Reed College at that time offered perhaps the best calligraphy instruction in the country. Throughout the campus every poster, every label on every drawer, was beautifully hand calligraphed. Because I had dropped out and didn’t have to take the normal classes, I decided to take a calligraphy class to learn how to do this. I learned about serif and sans serif typefaces, about varying the amount of space between different letter combinations, about what makes great typography great. It was beautiful, historical, artistically subtle in a way that science can’t capture, and I found it fascinating.

None of this had even a hope of any practical application in my life. But ten years later, when we were designing the first Macintosh computer, it all came back to me. And we designed it all into the Mac. It was the first computer with beautiful typography. If I had never dropped in on that single course in college, the Mac would have never had multiple typefaces or proportionally spaced fonts. And since Windows just copied the Mac, it’s likely that no personal computer would have them. If I had never dropped out, I would have never dropped in on this calligraphy class, and personal computers might not have the wonderful typography that they do. Of course it was impossible to connect the dots looking forward when I was in college. But it was very, very clear looking backwards ten years later.

Again, you can’t connect the dots looking forward; you can only connect them looking backwards. So you have to trust that the dots will somehow connect in your future. You have to trust in something – your gut, destiny, life, karma, whatever. Because believing that the dots will connect down the road will give you the confidence to follow your heart even when it leads you off the well-worn path. And that would make all the difference.

My second story is about love and loss.

I was lucky – I found what I loved to do early in life. Woz and I started Apple in my parent’s garage when I was 20. We worked hard, and in 10 years Apple had grown from just the two of us in a garage into a $2 billion company with over 4000 employees. We had just released our finest creation – the Macintosh – a year earlier, and I had just turned 30. And then I got fired. How can you get fired from a company you started? Well, as Apple grew we hired someone who I thought was very talented to run the company with me, and for the first year or so things went well. But then our visions of the future began to diverge and eventually we had a falling out. When we did, our Board of Directors sided with him. So at 30 I was out. And very publicly out. What had been the focus of my entire adult life was gone, and it was devastating.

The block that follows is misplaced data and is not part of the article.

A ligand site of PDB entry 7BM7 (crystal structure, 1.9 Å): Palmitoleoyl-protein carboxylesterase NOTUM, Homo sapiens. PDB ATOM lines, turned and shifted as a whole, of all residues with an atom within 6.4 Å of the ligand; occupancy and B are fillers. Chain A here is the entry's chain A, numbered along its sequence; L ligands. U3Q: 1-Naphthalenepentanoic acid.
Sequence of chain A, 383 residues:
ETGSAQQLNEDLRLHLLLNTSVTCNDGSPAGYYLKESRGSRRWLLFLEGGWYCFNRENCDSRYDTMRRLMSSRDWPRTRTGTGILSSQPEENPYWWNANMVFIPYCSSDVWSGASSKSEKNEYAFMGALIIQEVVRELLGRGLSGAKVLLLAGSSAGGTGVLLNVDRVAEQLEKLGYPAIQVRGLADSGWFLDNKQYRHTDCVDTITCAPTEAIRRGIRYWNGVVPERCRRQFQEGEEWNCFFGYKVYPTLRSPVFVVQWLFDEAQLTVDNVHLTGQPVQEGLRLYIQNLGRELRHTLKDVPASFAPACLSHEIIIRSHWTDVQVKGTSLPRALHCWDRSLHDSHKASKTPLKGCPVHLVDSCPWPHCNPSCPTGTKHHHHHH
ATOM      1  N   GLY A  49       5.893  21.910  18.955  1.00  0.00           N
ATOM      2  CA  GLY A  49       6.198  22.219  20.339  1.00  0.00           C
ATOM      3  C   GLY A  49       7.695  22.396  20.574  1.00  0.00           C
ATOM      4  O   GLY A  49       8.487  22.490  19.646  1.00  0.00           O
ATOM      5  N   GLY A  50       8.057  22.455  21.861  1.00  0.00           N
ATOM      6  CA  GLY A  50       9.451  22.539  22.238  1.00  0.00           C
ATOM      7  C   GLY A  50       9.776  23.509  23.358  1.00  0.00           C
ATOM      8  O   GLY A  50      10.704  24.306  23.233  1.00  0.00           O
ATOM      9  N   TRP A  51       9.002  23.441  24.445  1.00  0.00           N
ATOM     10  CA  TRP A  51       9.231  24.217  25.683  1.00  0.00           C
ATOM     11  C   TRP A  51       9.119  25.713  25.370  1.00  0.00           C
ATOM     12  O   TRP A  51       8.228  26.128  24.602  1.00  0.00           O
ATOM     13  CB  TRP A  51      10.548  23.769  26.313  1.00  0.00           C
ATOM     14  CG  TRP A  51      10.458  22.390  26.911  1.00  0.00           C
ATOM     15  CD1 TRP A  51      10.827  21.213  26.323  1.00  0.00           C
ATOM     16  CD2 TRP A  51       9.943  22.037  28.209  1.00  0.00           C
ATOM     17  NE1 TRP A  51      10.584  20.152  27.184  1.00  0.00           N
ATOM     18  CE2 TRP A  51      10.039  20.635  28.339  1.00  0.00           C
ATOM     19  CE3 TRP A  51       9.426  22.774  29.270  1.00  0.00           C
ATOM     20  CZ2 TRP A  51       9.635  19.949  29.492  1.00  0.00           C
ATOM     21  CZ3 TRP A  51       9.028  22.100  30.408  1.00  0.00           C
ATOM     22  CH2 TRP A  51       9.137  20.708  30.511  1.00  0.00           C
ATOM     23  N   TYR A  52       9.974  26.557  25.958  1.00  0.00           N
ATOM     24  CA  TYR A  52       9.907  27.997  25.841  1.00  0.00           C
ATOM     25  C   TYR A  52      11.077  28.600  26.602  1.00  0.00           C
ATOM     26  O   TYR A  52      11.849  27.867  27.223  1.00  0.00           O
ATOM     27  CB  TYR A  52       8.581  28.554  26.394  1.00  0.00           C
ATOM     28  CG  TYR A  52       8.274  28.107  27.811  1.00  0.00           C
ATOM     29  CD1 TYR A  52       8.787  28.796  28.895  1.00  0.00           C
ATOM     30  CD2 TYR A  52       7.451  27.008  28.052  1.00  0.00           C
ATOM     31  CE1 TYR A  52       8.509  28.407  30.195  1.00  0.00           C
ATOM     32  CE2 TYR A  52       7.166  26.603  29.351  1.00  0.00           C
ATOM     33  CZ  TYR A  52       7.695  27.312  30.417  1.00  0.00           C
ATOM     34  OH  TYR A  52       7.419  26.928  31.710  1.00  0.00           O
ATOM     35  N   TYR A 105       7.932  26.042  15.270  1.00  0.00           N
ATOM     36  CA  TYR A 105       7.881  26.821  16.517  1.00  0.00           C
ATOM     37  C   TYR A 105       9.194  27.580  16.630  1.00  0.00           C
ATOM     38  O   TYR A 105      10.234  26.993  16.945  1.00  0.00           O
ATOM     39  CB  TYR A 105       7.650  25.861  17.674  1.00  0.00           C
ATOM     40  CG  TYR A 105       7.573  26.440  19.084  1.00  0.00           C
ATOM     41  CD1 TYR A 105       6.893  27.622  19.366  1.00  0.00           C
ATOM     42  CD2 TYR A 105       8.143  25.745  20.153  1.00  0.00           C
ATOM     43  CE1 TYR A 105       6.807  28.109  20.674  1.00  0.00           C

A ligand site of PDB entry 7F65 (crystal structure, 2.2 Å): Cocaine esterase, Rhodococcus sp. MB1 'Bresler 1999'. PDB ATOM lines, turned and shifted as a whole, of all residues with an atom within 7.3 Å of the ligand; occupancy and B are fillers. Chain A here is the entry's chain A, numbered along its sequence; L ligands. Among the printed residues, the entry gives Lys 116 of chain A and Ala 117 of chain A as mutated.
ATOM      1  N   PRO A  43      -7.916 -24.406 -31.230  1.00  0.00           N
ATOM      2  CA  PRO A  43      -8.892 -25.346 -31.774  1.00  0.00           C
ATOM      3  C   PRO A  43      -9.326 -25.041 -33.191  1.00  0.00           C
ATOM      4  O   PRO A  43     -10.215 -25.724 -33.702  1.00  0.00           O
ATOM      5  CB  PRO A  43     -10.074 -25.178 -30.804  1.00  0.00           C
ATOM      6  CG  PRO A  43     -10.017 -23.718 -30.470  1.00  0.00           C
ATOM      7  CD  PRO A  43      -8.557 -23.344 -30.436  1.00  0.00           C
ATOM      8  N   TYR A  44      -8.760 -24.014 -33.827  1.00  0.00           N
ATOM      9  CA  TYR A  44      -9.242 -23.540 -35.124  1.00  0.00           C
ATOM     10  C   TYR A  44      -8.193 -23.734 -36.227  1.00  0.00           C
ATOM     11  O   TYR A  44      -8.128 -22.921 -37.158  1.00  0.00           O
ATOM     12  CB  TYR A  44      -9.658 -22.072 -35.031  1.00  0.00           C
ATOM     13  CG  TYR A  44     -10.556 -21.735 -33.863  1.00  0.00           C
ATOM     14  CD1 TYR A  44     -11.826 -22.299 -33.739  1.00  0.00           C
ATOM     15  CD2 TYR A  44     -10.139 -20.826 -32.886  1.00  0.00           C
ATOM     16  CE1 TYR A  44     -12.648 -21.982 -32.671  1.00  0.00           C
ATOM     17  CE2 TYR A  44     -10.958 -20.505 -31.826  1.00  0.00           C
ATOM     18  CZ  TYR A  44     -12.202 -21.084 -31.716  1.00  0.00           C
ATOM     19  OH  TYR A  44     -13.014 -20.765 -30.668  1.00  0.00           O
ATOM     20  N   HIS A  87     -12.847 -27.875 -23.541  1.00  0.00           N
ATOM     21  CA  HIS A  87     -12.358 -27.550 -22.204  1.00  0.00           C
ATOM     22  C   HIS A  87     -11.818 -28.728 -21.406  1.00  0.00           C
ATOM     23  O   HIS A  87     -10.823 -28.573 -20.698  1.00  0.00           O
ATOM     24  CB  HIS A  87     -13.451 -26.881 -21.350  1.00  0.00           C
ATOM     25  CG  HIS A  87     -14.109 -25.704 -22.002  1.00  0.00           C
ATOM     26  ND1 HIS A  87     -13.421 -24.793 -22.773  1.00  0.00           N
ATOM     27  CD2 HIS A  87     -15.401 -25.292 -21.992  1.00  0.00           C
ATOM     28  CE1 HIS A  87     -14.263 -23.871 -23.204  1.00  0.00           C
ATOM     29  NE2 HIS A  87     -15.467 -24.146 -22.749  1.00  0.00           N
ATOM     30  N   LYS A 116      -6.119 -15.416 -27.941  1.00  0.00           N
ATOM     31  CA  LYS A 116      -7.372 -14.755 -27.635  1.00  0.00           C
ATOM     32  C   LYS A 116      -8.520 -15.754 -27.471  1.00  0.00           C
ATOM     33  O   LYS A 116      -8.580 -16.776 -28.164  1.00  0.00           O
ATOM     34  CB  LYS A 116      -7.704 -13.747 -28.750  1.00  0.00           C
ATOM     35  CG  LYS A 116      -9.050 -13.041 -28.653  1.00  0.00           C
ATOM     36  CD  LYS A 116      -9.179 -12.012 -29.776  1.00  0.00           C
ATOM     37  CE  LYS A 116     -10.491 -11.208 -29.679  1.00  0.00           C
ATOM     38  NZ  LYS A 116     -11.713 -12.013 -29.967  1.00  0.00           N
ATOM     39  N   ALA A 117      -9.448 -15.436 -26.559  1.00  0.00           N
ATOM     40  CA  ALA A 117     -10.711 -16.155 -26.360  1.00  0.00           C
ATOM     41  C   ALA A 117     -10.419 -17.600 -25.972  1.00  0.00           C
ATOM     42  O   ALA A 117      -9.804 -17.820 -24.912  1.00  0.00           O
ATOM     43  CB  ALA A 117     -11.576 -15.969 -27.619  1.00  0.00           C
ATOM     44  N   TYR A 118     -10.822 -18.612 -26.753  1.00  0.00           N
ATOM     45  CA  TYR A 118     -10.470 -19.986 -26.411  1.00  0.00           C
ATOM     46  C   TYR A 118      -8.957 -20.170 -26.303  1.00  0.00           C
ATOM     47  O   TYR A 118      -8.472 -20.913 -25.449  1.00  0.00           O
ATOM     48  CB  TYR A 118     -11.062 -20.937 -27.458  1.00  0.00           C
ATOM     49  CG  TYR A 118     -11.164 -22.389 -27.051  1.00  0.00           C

I really didn’t know what to do for a few months. I felt that I had let the previous generation of entrepreneurs down – that I had dropped the baton as it was being passed to me. I met with David Packard and Bob Noyce and tried to apologize for screwing up so badly. I was a very public failure, and I even thought about running away from the valley. But something slowly began to dawn on me – I still loved what I did. The turn of events at Apple had not changed that one bit. I had been rejected, but I was still in love. And so I decided to start over.

I didn’t see it then, but it turned out that getting fired from Apple was the best thing that could have ever happened to me. The heaviness of being successful was replaced by the lightness of being a beginner again, less sure about everything. It freed me to enter one of the most creative periods of my life.

During the next five years, I started a company named NeXT, another company named Pixar, and fell in love with an amazing woman who would become my wife. Pixar went on to create the world’s first computer animated feature film, Toy Story, and is now the most successful animation studio in the world. In a remarkable turn of events, Apple bought NeXT, I retuned to Apple, and the technology we developed at NeXT is at the heart of Apple’s current renaissance. And Laurene and I have a wonderful family together.

I’m pretty sure none of this would have happened if I hadn’t been fired from Apple. It was awful tasting medicine, but I guess the patient needed it. Sometimes life hits you in the head with a brick. Don’t lose faith. I’m convinced that the only thing that kept me going was that I loved what I did. You’ve got to find what you love. And that is as true for your work as it is for your lovers. Your work is going to fill a large part of your life, and the only way to be truly satisfied is to do what you believe is great work. And the only way to do great work is to love what you do. If you haven’t found it yet, keep looking. And don’t settle. As with all matters of the heart, you’ll know when you find it. And, like any great relationship, it just gets better and better as the years roll on. So keep looking. Don’t settle.